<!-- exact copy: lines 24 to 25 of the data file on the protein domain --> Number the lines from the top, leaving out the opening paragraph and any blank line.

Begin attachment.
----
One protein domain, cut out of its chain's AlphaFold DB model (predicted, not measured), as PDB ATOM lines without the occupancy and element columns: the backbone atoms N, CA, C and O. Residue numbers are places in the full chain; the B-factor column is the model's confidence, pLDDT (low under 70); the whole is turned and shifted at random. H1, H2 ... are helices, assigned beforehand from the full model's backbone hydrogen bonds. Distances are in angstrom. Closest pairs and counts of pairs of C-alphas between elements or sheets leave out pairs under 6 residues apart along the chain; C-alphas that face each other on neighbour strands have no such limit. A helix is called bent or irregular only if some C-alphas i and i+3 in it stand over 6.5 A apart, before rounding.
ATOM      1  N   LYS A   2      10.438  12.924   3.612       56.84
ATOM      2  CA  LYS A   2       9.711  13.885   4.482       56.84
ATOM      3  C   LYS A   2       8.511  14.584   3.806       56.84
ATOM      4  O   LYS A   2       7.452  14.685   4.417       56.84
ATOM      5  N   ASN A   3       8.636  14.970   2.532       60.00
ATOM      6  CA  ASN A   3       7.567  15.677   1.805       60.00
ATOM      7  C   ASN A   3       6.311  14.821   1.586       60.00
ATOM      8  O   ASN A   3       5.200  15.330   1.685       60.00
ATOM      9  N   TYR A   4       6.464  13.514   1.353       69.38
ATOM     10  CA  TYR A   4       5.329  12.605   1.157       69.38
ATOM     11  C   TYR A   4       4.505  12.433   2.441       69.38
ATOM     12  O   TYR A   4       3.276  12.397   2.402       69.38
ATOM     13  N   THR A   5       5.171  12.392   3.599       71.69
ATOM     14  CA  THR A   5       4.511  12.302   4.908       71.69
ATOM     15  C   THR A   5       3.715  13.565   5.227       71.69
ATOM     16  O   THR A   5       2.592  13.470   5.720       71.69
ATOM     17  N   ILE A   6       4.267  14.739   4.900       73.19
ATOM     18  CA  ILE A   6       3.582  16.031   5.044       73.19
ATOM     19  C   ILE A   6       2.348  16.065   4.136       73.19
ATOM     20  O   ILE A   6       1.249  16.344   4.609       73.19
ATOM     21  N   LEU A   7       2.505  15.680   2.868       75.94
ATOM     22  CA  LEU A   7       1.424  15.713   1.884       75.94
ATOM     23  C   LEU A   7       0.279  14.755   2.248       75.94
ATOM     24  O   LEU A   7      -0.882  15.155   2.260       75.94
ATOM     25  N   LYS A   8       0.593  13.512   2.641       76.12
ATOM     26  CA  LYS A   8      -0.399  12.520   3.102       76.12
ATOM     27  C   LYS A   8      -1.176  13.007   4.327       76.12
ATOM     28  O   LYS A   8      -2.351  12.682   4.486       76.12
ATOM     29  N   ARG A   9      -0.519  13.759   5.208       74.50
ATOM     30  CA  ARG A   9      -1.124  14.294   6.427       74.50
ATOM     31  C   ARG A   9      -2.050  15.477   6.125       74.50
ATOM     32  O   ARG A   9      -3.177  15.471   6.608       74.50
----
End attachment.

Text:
ATOM     24  O   LEU A   7      -0.882  15.155   2.260       75.94
ATOM     25  N   LYS A   8       0.593  13.512   2.641       76.12